Hardware. All the established producers swear by it, regularly boasting they have just so much of it lying around. All the emerging producers can’t wait to drop into conversation that they’ve dabbled with a bit of it here and there and all the bedroom producers are keen to try it. But, they often can’t afford to do so.
We’re not the guy you have in your phone book as Party Dave Six. Nor are we advocating the absolutely best way to make friends at a house party. However we can certainly relate to the price of kit. As the former-EDM crowd enter their mid to late twenties, names like Roland and Korg have started re-releasing modern versions of iconic hardware in the hopes of winning over producers looking to step up their studio game. These items are fantastic and well worth your investment. However, until you can afford the these, check out our list of cheaper alternatives for emergent producers looking for the sound of the classics without the classics price tag.
The Context: Born in 1970, the Minimoog became an instant hit because of its size: at a time when synthesisers were often enormous studio fixtures, the Minimoog was geared towards mobility and live performance. In fact, variants of the original Minimoogs are still in production today.
Kraftwerk’s Autobahn and Michael Jackson’s Thriller albums are among the projects heavily based on the Minimoog.
The Software Version: The Arturia Mini V is the leader in a busy field of Minimoog emulators. Yours for £79.
The Free Version: Steinberg Classics Model E has the added kudos of being one of the first ever VST synths. We tried it (running Ableton Live 9 on a Macbook) and it’s an ace little bit of kit.
The Context: Launched in 1972 as a direct answer to Minimoog, the Odyssey was a stripped down mobile version of ARP’s bigger 2600 synthesiser available at the time. This is a particularly relevant piece of kit as it’s just been relaunched. Cue a slew of upcoming releases featuring this sound. Get on that bandwagon quick!
Abba’s Gimme Gimme Gimme, Juan Atkins and Sam Smith. So quite the range then.
The Software Version: The GForce Oddity 2 has a spec list longer than many respectable crime novels. At £116 it’s not the cheapest VST out there, but at glowing review over at ‘heads Music Tech indicates it’s money well spent.
The Free Version : There’s a few but they’re all Windows-only so our reviewer couldn’t test them… There also all keen amateur efforts so be wary of bugs.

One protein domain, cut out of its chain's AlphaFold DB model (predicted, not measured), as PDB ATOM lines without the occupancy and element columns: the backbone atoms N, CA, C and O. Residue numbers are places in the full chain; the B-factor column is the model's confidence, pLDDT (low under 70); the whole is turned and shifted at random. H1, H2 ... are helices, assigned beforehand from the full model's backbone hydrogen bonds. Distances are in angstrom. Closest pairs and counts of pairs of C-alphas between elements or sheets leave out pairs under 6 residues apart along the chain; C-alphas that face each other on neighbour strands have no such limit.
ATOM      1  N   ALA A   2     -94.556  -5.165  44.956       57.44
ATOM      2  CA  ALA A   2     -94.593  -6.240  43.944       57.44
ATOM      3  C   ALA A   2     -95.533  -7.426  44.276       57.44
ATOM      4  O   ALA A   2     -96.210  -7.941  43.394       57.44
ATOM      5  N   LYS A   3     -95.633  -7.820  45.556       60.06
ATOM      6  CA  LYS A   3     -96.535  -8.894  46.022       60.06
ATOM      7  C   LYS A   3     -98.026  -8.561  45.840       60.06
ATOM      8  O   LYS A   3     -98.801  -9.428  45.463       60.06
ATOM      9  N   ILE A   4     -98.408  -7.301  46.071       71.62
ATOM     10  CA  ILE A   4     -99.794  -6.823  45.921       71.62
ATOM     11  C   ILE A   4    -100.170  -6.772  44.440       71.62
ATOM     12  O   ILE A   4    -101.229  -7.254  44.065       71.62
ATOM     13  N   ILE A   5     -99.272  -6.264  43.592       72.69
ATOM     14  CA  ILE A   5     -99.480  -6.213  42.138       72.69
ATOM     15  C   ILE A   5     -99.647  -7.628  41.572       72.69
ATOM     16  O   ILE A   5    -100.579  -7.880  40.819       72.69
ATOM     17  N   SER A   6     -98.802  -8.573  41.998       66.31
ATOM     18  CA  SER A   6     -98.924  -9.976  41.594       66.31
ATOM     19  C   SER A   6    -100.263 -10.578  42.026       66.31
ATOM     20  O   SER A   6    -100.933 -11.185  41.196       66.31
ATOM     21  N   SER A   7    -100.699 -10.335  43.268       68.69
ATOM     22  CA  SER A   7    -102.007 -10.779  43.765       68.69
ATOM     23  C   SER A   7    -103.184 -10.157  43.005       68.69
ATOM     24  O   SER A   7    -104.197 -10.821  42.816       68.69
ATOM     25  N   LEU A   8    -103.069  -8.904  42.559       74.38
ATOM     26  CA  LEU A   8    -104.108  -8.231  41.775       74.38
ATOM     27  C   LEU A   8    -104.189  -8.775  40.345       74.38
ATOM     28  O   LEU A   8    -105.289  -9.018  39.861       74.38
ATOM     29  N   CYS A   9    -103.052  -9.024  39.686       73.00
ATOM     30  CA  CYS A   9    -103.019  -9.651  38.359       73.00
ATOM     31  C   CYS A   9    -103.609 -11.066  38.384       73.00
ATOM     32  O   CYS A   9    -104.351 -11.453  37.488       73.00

Korg MS 20
The Context: Next to jump on the portable synthesiser bandwagon (seems we’ve found the root cause of most classic synths’ popularity), released in 1978. Like the ARP Odyssey, it’s also been subsequently re-released, into an ‘even more mini’, mini synth.
Mr Oizo Flat Beat, Daft Punk Da Funk
The Software Version: Korg make their own one. So… we’re just gonna assume that’s the best. Besides, it’s only $49.
The Free Version: Erm… there doesn’t seem to be many out there. Presumably because Korg bossed it by offering their own plugin at such a good price.
Sequential Circuits Prophet 5
The Context: With five levels of polyphony – that’s the ability to play five keys at once – like a chord, and the ability to save patches (sequences like modern day midi patches on your DAW) the 1978 release of the Prophet V was seen as a new era in high tech synths. It’s melodies were particularly popular later on with the emerging hip-hop scene.
Dr Dre, Too $hort, Madonna – Like A Prayer
The Software Version: Arturia are your people once again. Their Prophet V VST ships for €99
The Free Version: There’s a stack of Free VSTs just a Google search away, although most of them are Window-only and are enthusiast-builds so pick wisely.
Roland TB 303
The Context: To many, the most famous of them all. The TB 303 was produced with the aim of giving garage bands a programmable bass guitar substitute. It proved odd sounding for the job and difficult for bands to use. However, its affordable price (and even more affordable second hand prices as disappointed bands ditched them) led to the synths being swept up by experimental producers in the ’80s who went on to use the 303 sound to create the foundations of the house music sound so prevalent in electronic music today. We’re also going to point out here that Roland’s modern day version of this is pretty stonking and, at £229 within the realm of affordable too. We even did a review of it here.
DJ Pierre, Mr Fingers, and more or less every acid track you’ve ever heard.
The Software Version: Plenty out there. Best in class appears to be G-Sonique’s Alien 303, a bargain at £11. Can we go even better?
The Free Version: Yes we can. You can program a 303 sound into Ableton, by yourself. Check out tutorial on it here:
Yamaha DX 7
The Context: Possibly the best selling synth of all time and one that truly broke the mainstream, the Yamaha DX 7’s appeal was it’s (comparatively) affordable price, high tech spec and flexiblity – it came with optional upgrade cartridges of additional settings and had the ability to patch into computers in addition.
Billy Ocean, Lionel Richie, Kate Bush, Dead Or Alive and, er, Enya.
The Software Version: The daddy of the VSTs for this is Native Instruments FM8 at £169. Punchy, however it would appear to be the VST synth that rules them all so worth the investment.
The Free Version: The Yamaha DX 7 was the first commercially available Digital FM synthesiser. Consequently, any free FM Synth you download will have elements based on The Yamaha DX7. Or, if you’ve got Ableton, you can make your own here:
Electronic music’s a curious affair. At different points looking for a way to make new sounds in a way conventional instruments never good, but at the same time constantly referencing the past: hence all those Chicago house acapellas, 808 drums and disco samples. At any rate, add one of the above into your tracks and you’re bound to get a few nods from the right heads. Go and get em!
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